I want to show that there exists a symplectic vector field on the $2n$ torus $\mathbb{T}^{2n}$, endowed with the unique symplectic form $\omega$ that pullsback to the canonical symplectic form $\omega_0$ on $\mathbb{R}^{2n}$ under the quotient map $\pi:\mathbb{R}^{2n}\to\mathbb{T}^{2n}$, which is not Hamiltonian. We identify $T_x\mathbb{T}^{2n}\cong\mathbb{R}^{2n}$ for all $x\in\mathbb{R}^{2n}$ and we define the vector field $X\in\mathcal{X}(\mathbb{T}^{2n})$ by $X(x)=v$ for some fixed $0\neq v\in\mathbb{R}^{2n}$. Then I want to show that $d\iota_X\omega=0$.

I consider the vector field $\tilde{X}$ on $\mathbb{R}^{2n}$ defined by $\tilde{X}(x)=v$. Then $\tilde{X}$ is symplectic and satisfies $d\pi_x\tilde{X}(x)=X_{\pi(x)}$, so $d\iota_{\tilde{X}}\omega_0=0$. But $$ d\iota_{\tilde{X}}\omega_0=d\omega_0(\tilde{X},\cdot)=d(\pi^*\omega(\tilde{X},\cdot))=d\omega_{\pi(\cdot)}(d\pi\tilde X,d\pi\cdot)\underbrace{=}_{?}d\omega(X,\cdot)=d\iota_X\omega, $$ so $X$ is symplectic. I am not sure about the step with a question mark, as the $d\pi$ in the second argument disappears. Is there any justification for this?

Now, I want to show that $X$ is not Hamiltonian. As always, we assume it is, so there exists a smooth map $H:\mathbb{T}^{2n}\to\mathbb{R}$ such that $\iota_X\omega=dH$. But I don't see how to arrive at some contradiction now.

  • $\begingroup$ $di_{\tilde{X}}\omega_0$ is a 1-form on $\mathbb{R}^{2n}$, while $di_X\omega$ is a 1-form on $\mathbb{T}^{2n}$, so you wouldn't expect them to be equal. Instead for $x\in\mathbb{R}^{2n}$, $(di_{\tilde X}\omega_0)_x = (di_X\omega)_{\pi(x)}\circ (d\pi)_x$ (which can also be written $di_{\tilde X}\omega_0 = \pi^*(di_X\omega)$). And this is what you have shown. For your second question, think about what happens if you integrate $di_X\omega$ around some closed non-simply connected loop in $\mathbb{T}^{2n}$ (e.g. take $v=e_1$, and integrate around the loop $t\mapsto te_2$). $\endgroup$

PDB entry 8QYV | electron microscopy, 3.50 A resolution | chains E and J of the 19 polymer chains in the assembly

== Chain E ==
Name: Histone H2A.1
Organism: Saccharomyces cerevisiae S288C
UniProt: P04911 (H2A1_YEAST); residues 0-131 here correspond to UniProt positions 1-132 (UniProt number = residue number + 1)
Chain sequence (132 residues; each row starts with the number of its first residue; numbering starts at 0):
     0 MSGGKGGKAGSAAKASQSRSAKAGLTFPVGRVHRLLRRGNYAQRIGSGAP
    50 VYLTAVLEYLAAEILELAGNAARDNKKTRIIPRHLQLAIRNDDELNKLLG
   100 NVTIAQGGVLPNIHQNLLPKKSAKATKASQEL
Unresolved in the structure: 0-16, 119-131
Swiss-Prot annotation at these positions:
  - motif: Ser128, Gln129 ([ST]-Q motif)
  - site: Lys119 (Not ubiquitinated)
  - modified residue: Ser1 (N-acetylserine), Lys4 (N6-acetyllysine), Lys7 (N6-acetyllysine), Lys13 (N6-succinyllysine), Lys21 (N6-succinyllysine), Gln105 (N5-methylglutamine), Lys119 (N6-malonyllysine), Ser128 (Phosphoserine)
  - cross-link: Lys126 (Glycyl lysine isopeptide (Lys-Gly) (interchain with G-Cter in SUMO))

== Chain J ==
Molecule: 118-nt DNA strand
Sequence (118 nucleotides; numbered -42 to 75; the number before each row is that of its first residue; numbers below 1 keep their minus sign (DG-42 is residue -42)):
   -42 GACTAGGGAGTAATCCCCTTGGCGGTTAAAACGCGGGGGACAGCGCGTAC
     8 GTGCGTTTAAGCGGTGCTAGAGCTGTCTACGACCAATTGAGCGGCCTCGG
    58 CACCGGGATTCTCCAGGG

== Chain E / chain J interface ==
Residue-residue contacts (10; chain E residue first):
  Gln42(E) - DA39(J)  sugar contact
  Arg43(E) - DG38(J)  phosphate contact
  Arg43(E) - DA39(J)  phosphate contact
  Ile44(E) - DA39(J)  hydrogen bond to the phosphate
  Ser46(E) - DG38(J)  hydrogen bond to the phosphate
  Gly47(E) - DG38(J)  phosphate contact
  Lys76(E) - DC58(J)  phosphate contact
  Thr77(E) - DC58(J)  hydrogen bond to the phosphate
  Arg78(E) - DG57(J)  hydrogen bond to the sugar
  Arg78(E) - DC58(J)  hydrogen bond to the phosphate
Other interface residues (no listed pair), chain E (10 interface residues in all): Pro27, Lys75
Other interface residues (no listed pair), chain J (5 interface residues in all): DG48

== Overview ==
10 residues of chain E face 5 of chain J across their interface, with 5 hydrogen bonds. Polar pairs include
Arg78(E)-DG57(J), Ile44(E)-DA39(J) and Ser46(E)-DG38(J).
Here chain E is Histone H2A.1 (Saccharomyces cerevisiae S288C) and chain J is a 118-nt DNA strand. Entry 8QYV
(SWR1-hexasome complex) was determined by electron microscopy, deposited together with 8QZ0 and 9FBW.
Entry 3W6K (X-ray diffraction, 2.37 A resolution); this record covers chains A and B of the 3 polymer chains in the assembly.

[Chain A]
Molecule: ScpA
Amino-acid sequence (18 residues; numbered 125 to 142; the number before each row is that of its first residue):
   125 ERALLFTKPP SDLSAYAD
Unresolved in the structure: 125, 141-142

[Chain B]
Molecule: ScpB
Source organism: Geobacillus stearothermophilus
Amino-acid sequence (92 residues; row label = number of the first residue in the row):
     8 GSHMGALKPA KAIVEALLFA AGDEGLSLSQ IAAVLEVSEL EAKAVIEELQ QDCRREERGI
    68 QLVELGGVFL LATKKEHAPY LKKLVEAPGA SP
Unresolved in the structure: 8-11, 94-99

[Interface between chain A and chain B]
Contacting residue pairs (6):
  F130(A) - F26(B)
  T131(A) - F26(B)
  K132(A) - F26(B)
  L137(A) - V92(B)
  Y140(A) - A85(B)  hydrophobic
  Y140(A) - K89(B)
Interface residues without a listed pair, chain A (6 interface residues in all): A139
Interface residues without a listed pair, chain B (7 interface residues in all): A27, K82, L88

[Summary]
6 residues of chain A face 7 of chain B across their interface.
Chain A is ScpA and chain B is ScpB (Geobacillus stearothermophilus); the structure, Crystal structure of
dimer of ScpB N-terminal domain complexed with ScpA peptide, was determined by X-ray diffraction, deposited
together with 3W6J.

– user17945
    Mar 22 '20 at 11:57
  • $\begingroup$ I understand your first point, but I don't quite get what you mean with integrating $d\iota_x\omega$, as I thought we just concluded that $d\iota_X\omega=0$. Don't you want to show that $\iota_X$ is a representative of a non-zero cohomology class in $H_{\text{dR}}^1(\mathbb{T}^{2n})$? $\endgroup$
    – user680806
    Mar 22 '20 at 13:17
  • $\begingroup$ Apologies, I meant integrate $i_X\omega$ (to show that it couldn't possibly equal $dH$ for some $H$). $\endgroup$
    – user17945
    Mar 22 '20 at 15:50
  • $\begingroup$ Isn't the answer given by Tsemo Aristide correct as well, which is very elegant? $\endgroup$
    – user680806
    Mar 22 '20 at 19:51
  • 1
    $\begingroup$ Yes, Tsemo's answer is correct, and I agree more elegant. I guess it's a matter of taste: for example, the answer I gave would still apply for the case $\mathbb{T}^p\times\mathbb{R}^{2n-p},\ p\ge 1$, whereas Tsemo's wouldn't (since the manifold is no longer compact). So it's perhaps more fundamental. $\endgroup$
    – user17945
    Mar 23 '20 at 11:12

Hint: On a compact manifold, an Hamiltonian vector field has a fixed point. Let $H$ be the Hamiltonian, there exists $x$ such $H(x)$ is a maximum, and $dH(x)=0=i_{X(x)}\omega_x$ implies that $X(x)=0$.

On $\mathbb{T}^n$ take any vector field induced by $\phi_t(x)=x+ta, a\in\mathbb{R}^{2n}-0$, $\phi_t(x)$ is a symplectic vector of $\mathbb{R}^{2n}$ which induces an symplectic vector on $\mathbb{T}^{2n}$.

  • $\begingroup$ Aren't you done after the first part: If the vector field $X$ defined by $X(x)=v$ is Hamiltonian, the fact that there exists $x\in\mathbb{T}^{2n}$ such that $dH(x)=0$ implipes that $X(x)=0$, so $v$ must be zero in order for $X$ to be Hamiltonian? $\endgroup$
    – user680806
    Mar 22 '20 at 19:24
  • $\begingroup$ Because of the non-degeneracy by $\omega_x$ $\endgroup$
    – user680806
    Mar 22 '20 at 19:30

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